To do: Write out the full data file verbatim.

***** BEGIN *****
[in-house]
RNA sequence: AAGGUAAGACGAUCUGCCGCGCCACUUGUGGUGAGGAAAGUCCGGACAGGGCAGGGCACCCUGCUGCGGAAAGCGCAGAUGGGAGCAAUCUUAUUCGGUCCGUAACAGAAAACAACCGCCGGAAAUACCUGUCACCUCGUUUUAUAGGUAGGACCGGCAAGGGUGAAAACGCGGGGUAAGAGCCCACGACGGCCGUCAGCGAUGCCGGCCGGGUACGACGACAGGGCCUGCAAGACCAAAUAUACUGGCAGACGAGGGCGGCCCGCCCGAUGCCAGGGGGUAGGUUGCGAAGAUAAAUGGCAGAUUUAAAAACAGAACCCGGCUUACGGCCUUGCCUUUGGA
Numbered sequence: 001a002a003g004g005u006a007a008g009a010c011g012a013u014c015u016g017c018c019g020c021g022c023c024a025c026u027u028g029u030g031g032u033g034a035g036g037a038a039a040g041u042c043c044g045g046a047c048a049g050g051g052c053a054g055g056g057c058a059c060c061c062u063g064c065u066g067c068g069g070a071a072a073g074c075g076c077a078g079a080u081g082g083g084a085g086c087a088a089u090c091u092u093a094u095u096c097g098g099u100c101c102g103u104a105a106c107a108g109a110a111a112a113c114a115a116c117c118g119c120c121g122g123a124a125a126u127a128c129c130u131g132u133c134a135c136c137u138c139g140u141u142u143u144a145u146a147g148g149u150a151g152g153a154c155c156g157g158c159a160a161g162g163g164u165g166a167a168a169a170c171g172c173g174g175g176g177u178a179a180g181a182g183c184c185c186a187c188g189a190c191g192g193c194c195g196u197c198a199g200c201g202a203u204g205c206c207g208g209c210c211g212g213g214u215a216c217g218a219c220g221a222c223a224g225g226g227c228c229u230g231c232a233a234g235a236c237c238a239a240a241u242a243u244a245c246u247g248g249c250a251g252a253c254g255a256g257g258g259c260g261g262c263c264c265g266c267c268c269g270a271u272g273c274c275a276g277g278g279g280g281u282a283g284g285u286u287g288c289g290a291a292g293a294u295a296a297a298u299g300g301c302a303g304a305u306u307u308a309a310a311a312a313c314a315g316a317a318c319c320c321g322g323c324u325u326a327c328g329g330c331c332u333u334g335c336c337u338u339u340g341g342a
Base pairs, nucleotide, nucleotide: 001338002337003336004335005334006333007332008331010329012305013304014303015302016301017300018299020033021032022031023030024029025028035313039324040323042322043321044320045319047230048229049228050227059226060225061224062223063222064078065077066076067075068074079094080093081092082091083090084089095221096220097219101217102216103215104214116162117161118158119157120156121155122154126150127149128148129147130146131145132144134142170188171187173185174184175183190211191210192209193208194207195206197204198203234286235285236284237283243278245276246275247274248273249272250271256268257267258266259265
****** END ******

[in-house]
RNA sequence: AAGGUAAGACGAUCUGCCGCGCCACUUGUGGUGAGGAAAGUCCGGACAGGGCAGGGCACCCUGCUGCGGAAAGCGCAGAUGGGAGCAAUCUUAUUCGGUCCGUAACAGAAAACAACCGCCGGAAAUACCUGUCACCUCGUUUUAUAGGUAGGACCGGCAAGGGUGAAAACGCGGGGUAAGAGCCCACGACGGCCGUCAGCGAUGCCGGCCGGGUACGACGACAGGGCCUGCAAGACCAAAUAUACUGGCAGACGAGGGCGGCCCGCCCGAUGCCAGGGGGUAGGUUGCGAAGAUAAAUGGCAGAUUUAAAAACAGAACCCGGCUUACGGCCUUGCCUUUGGA
Numbered sequence: 001a002a003g004g005u006a007a008g009a010c011g012a013u014c015u016g017c018c019g020c021g022c023c024a025c026u027u028g029u030g031g032u033g034a035g036g037a038a039a040g041u042c043c044g045g046a047c048a049g050g051g052c053a054g055g056g057c058a059c060c061c062u063g064c065u066g067c068g069g070a071a072a073g074c075g076c077a078g079a080u081g082g083g084a085g086c087a088a089u090c091u092u093a094u095u096c097g098g099u100c101c102g103u104a105a106c107a108g109a110a111a112a113c114a115a116c117c118g119c120c121g122g123a124a125a126u127a128c129c130u131g132u133c134a135c136c137u138c139g140u141u142u143u144a145u146a147g148g149u150a151g152g153a154c155c156g157g158c159a160a161g162g163g164u165g166a167a168a169a170c171g172c173g174g175g176g177u178a179a180g181a182g183c184c185c186a187c188g189a190c191g192g193c194c195g196u197c198a199g200c201g202a203u204g205c206c207g208g209c210c211g212g213g214u215a216c217g218a219c220g221a222c223a224g225g226g227c228c229u230g231c232a233a234g235a236c237c238a239a240a241u242a243u244a245c246u247g248g249c250a251g252a253c254g255a256g257g258g259c260g261g262c263c264c265g266c267c268c269g270a271u272g273c274c275a276g277g278g279g280g281u282a283g284g285u286u287g288c289g290a291a292g293a294u295a296a297a298u299g300g301c302a303g304a305u306u307u308a309a310a311a312a313c314a315g316a317a318c319c320c321g322g323c324u325u326a327c328g329g330c331c332u333u334g335c336c337u338u339u340g341g342a
Base pairs, nucleotide, nucleotide: 001338002337003336004335005334006333007332008331010329012305013304014303015302016301017300018299020033021032022031023030024029025028035313039324040323042322043321044320045319047230048229049228050227059226060225061224062223063222064078065077066076067075068074079094080093081092082091083090084089095221096220097219101217102216103215104214116162117161118158119157120156121155122154126150127149128148129147130146131145132144134142170188171187173185174184175183190211191210192209193208194207195206197204198203234286235285236284237283243278245276246275247274248273249272250271256268257267258266259265